AMERICAN NATIONAL GOVERNMENT:  ON-LINE

 

Spring 2009

 

Instructor:  Mike Nagle

 

COURSE DESCRIPTION

 

This course will survey the origins and evolution of the government of the United States.  It will describe the development of the Constitution and the functions of the legislative, executive and judicial branches.  The impact that political parties, interest groups, and the media have on the government also will be covered.  Basically, it is designed to demonstrate how the American political system actually works.

 

TEXTS/SUPPLIES

 

Susan Welch, Understanding American Government (Required)

 

          Sid Jacobson & Ernie Colón, The 9/11 Report:  A Graphic Interpretation

 

          Khaled Hosseini, A Thousand Splendid Sons (Required)

 

          Cd-Rom:  contains all lecture materials (Required)

 

GRADING

 

Exam #1

   12.5%

Exam #2

   12.5%

Exam #3

   12.5%

Exam #4

   12.5%

Summary/Analysis of either  911 Report or Thousand Splendid Sons

   10%

Quiz over  911 Report

     7.5%

Quiz over Thousand Splendid Sons

     7.5%

Discussion/Participation

   25%

 

STATEMENT OF EXPLANATION

 

An on-line course is much different than a face-to face course.  The top experts in the field of on-line education estimate that a three credit course requires a minimum of 135 hours of student work.  Experts also state that there is a direct link between the number of times students log-on to an on-line course site and the grade students receive.  The higher the number of times a student logs-on to the course, in general, the higher the student’s grade.  With that in mind, following the first week of class, this class typically has three activities due each week (Tuesdays, Fridays and Sundays at 11:00 PM).  In most cases, each assignment or exam could be completed well before the date they are due.  The reason why specific due dates & times for assignments are included is to ensure students don’t fall behind.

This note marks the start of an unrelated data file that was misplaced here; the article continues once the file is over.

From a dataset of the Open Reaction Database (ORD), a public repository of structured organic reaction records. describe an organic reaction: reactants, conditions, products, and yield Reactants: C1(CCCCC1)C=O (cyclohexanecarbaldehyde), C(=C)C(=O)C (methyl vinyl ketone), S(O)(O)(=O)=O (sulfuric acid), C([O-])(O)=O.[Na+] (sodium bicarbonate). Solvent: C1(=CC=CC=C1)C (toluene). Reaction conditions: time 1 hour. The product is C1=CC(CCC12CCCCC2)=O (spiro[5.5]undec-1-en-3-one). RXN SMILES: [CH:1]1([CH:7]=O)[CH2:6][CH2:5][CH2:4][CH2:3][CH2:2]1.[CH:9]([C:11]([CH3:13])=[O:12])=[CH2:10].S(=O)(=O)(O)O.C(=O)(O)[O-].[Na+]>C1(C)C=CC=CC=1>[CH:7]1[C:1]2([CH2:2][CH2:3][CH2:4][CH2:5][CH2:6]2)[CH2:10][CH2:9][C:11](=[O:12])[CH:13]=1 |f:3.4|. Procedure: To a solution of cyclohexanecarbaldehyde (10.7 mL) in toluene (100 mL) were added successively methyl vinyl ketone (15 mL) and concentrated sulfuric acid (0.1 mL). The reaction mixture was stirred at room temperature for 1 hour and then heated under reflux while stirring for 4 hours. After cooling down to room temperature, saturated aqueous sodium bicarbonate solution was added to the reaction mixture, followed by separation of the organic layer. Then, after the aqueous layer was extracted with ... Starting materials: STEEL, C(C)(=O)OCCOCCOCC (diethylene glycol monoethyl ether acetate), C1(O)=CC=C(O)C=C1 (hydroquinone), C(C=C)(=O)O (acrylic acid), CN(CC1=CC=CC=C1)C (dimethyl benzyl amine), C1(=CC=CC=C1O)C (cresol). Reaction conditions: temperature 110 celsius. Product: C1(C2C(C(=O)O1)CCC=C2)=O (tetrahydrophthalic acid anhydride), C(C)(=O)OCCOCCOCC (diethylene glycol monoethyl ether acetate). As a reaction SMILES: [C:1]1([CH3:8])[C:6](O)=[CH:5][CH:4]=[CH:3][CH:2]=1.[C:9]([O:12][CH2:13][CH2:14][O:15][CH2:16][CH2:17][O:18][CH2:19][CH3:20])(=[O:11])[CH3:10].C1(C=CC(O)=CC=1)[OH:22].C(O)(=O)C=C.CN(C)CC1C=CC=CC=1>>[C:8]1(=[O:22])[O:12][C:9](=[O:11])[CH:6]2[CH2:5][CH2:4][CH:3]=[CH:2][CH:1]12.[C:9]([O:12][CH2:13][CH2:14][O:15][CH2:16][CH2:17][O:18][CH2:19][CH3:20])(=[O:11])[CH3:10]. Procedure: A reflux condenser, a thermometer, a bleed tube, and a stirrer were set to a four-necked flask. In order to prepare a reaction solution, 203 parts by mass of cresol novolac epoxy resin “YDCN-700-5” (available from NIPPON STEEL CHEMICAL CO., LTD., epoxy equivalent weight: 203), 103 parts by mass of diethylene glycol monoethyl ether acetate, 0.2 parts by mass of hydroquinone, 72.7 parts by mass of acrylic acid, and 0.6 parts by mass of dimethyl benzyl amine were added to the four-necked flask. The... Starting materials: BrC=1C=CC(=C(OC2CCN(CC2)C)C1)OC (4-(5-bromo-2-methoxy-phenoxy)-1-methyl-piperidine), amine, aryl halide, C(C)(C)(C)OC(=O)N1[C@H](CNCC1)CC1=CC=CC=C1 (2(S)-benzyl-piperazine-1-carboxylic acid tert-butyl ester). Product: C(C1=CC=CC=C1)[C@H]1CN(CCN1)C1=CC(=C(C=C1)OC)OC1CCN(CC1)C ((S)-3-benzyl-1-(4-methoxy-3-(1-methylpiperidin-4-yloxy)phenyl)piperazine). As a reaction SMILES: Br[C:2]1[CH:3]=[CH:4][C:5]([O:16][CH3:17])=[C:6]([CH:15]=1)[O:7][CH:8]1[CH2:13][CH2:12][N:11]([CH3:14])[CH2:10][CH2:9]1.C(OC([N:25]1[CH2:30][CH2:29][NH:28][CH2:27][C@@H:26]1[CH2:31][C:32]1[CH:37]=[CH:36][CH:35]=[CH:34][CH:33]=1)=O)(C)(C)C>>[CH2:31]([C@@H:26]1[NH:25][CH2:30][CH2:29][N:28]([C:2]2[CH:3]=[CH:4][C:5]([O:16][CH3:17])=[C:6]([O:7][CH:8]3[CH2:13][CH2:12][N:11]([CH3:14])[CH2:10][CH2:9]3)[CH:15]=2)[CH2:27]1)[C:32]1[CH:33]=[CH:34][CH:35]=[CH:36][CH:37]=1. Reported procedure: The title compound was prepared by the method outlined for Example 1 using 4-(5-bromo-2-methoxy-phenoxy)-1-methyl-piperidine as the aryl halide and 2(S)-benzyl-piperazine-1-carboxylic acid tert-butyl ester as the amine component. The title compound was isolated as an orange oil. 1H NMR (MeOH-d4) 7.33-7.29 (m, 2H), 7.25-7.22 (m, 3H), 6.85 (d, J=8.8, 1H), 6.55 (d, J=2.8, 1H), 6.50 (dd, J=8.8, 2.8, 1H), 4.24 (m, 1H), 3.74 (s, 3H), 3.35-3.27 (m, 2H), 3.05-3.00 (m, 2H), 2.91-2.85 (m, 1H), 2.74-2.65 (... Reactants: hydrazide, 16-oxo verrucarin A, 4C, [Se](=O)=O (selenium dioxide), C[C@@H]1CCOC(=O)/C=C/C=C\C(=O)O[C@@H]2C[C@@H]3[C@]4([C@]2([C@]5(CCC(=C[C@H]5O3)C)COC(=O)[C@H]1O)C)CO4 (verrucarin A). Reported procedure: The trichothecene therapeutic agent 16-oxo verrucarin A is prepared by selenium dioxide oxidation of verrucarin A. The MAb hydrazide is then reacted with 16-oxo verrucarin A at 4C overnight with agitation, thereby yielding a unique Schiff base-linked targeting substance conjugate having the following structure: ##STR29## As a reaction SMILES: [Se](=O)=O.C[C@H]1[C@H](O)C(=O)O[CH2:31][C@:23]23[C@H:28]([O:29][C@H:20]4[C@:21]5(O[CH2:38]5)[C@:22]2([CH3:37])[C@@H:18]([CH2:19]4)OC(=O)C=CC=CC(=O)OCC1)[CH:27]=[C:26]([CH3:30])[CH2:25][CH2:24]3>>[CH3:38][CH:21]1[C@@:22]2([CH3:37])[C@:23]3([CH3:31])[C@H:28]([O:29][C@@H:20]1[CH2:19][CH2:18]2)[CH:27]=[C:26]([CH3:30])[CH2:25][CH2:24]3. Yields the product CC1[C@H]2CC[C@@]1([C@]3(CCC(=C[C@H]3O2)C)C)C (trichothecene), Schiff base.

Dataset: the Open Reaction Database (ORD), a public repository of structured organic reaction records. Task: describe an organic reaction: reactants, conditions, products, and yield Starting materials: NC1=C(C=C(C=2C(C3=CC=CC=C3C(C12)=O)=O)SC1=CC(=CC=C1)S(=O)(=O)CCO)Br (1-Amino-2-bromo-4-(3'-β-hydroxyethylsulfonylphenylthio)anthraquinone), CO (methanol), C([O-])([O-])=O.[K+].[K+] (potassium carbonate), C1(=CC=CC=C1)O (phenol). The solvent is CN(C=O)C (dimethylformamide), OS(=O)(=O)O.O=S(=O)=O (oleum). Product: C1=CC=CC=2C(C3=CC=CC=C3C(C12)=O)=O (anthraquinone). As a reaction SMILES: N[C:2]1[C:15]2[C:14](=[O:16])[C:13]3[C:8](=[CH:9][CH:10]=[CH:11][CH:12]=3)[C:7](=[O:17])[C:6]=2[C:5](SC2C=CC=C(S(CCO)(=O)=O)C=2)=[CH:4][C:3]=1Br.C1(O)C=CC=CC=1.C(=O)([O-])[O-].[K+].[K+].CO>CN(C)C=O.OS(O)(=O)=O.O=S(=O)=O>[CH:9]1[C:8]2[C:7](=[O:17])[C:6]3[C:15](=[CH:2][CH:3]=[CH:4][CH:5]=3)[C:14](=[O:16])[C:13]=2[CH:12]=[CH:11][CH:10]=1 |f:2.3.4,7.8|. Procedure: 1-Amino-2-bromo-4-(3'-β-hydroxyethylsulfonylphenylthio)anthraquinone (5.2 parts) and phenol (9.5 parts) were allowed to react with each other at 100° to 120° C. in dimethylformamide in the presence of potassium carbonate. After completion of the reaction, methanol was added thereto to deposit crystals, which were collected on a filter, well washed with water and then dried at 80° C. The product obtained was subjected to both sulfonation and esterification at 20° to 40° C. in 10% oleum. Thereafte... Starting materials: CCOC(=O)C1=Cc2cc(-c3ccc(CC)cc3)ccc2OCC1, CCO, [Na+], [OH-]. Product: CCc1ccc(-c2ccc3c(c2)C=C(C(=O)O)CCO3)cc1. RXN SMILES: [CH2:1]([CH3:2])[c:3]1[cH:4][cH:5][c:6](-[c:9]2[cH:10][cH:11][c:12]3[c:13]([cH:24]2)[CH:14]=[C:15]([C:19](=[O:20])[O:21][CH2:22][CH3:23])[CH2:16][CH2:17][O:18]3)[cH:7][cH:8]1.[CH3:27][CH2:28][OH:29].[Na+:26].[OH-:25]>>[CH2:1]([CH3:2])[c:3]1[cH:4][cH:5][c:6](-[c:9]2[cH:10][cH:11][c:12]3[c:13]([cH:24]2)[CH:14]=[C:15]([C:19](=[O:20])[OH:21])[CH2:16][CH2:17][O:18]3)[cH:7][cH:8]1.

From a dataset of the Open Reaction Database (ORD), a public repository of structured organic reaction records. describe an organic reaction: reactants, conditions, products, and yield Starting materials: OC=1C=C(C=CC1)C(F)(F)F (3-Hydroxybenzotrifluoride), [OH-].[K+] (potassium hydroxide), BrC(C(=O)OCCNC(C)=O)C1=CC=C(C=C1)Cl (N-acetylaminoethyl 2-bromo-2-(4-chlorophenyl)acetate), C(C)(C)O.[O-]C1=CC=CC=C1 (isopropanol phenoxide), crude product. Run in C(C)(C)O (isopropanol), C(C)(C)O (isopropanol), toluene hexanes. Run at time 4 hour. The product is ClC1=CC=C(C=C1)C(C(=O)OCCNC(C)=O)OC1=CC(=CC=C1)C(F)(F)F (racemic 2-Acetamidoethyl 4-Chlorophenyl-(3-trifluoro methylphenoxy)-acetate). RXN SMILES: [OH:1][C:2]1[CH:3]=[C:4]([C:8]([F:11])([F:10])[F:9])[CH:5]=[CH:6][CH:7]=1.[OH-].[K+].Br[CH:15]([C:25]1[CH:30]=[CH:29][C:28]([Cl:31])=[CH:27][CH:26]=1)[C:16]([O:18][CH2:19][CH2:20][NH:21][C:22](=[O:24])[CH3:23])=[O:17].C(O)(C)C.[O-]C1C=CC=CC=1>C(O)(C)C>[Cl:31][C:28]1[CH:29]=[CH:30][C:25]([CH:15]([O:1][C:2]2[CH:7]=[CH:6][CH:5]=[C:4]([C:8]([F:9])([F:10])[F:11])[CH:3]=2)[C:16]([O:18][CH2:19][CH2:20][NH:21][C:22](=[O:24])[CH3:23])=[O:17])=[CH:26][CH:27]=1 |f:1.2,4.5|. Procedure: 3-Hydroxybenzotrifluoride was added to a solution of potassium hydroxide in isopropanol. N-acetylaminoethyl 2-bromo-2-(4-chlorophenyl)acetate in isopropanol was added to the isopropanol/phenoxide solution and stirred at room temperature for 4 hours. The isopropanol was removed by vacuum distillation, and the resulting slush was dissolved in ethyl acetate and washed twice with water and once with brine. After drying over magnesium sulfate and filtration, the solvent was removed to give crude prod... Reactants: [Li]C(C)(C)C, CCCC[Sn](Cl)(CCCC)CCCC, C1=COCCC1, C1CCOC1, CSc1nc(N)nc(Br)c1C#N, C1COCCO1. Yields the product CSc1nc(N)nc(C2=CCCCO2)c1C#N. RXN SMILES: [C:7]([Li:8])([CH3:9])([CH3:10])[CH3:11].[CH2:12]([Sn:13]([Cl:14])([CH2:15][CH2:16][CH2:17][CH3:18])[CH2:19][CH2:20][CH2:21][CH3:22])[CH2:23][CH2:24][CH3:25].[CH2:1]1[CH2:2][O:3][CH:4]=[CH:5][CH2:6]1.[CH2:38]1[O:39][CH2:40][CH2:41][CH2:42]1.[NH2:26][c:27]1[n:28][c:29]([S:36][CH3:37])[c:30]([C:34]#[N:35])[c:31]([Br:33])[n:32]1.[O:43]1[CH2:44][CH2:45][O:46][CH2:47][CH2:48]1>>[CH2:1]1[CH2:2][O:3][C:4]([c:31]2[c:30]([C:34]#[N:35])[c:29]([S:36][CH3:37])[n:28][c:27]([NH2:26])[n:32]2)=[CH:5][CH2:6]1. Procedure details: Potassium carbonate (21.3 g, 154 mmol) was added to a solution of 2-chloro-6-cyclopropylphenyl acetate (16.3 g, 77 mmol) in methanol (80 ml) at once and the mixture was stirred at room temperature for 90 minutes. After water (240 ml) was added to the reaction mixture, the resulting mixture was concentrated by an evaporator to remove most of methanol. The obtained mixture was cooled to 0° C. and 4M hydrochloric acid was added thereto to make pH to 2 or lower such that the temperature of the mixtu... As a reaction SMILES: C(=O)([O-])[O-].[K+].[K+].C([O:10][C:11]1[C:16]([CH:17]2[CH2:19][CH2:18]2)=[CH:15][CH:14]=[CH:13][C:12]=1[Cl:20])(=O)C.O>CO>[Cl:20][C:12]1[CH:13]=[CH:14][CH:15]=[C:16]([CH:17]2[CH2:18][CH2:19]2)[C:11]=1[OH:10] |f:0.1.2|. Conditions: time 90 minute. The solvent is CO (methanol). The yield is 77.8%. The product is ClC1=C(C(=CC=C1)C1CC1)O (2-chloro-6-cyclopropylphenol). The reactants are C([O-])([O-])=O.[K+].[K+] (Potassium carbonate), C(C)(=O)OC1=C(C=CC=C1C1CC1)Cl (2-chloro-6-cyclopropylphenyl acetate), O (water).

OFFICE HOURS

 

Office Hours:  M/W 9:00-10:00 AM; T/Th 2:00-3:00 PM aba; my office is ASC 302f

          Phone:  (231) 843-5905

          E-mail:  mwnagle@westshore.edu

          Homepage:  http://www.westshore.edu/personal/MWNagle/

 

The college computer help desk phone number is:  (231) 843-5570

If you are having problems with Moodle contact: 

 

·        Chris Potter at (231) 843-5782; cspotter@westshore.edu

·        Patti Davidson at (231) 843-5830; pldavidson@westshore.edu

 

COURSE GOALS

 

1.     Students will be able to describe how the constitutional basis of the United States government was formed and how it has evolved over time.

2.     Students will be able to identify the major issues which divide the Democratic & Republican parties.

3.     Students will be able to identify how the political process in the United States actually works and be able to become involved themselves, if they so choose.

4.     Written work, reading materials, and course requirements are designed to develop and enhance students’ analytical, writing, communication skills, and computer literacy.